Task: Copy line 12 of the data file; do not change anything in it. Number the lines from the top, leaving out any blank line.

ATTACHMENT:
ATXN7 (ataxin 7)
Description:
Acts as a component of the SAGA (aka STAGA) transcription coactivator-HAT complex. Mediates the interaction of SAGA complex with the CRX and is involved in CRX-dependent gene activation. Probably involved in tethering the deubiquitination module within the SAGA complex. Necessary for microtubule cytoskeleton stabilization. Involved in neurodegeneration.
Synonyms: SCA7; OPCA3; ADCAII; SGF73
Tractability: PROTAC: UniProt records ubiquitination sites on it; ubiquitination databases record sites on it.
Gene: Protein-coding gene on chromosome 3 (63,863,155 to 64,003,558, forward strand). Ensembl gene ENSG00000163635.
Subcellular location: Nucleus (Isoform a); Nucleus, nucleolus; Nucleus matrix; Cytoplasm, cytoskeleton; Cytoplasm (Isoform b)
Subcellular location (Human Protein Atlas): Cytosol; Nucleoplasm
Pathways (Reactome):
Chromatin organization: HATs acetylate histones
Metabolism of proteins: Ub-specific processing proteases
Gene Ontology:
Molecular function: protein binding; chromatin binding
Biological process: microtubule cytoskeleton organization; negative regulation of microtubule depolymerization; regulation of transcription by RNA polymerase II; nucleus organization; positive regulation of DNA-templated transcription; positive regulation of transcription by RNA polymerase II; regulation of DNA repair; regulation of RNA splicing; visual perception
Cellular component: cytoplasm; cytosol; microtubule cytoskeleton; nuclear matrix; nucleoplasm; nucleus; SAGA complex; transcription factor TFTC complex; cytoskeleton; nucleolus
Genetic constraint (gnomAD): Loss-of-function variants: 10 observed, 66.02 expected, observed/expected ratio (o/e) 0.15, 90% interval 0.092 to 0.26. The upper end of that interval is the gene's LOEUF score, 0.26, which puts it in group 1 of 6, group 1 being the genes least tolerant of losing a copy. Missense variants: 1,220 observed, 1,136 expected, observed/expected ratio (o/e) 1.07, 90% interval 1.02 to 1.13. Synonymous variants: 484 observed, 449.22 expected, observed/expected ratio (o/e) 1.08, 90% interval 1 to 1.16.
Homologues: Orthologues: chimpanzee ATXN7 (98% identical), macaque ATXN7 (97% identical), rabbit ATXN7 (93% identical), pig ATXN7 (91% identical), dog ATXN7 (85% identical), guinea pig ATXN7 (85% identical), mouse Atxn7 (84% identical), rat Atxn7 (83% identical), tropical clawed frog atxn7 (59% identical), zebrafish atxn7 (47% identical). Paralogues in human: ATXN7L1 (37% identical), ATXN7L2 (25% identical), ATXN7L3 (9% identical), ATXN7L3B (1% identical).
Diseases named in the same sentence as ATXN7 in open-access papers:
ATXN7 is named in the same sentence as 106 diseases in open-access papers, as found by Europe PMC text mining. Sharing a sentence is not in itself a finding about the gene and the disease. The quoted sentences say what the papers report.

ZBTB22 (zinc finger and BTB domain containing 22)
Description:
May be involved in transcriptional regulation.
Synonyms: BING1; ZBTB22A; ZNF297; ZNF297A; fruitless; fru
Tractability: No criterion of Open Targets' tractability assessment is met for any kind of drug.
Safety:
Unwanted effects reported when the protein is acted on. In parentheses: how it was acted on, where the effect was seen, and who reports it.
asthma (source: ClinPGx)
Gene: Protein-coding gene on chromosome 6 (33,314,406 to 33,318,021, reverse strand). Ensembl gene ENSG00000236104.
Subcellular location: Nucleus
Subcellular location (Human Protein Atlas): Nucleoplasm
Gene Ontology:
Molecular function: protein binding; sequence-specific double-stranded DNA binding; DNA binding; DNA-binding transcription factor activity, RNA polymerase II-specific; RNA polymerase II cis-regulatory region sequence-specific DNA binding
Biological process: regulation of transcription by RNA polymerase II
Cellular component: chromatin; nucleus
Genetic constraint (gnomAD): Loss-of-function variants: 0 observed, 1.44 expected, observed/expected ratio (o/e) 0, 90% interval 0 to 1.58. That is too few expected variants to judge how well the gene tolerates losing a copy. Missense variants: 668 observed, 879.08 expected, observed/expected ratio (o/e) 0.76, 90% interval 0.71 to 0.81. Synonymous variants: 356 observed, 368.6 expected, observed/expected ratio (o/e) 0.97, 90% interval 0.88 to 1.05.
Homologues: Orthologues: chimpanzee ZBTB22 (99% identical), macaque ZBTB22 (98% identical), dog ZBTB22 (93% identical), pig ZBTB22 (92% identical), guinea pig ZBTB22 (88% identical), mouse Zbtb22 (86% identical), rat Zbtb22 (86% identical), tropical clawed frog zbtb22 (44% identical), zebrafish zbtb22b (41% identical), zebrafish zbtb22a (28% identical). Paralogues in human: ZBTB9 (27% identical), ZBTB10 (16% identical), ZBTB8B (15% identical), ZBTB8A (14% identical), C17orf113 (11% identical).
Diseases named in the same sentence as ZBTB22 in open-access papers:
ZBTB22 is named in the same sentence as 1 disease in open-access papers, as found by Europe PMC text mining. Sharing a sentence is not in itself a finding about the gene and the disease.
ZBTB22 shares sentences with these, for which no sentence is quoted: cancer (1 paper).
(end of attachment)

Gene Ontology: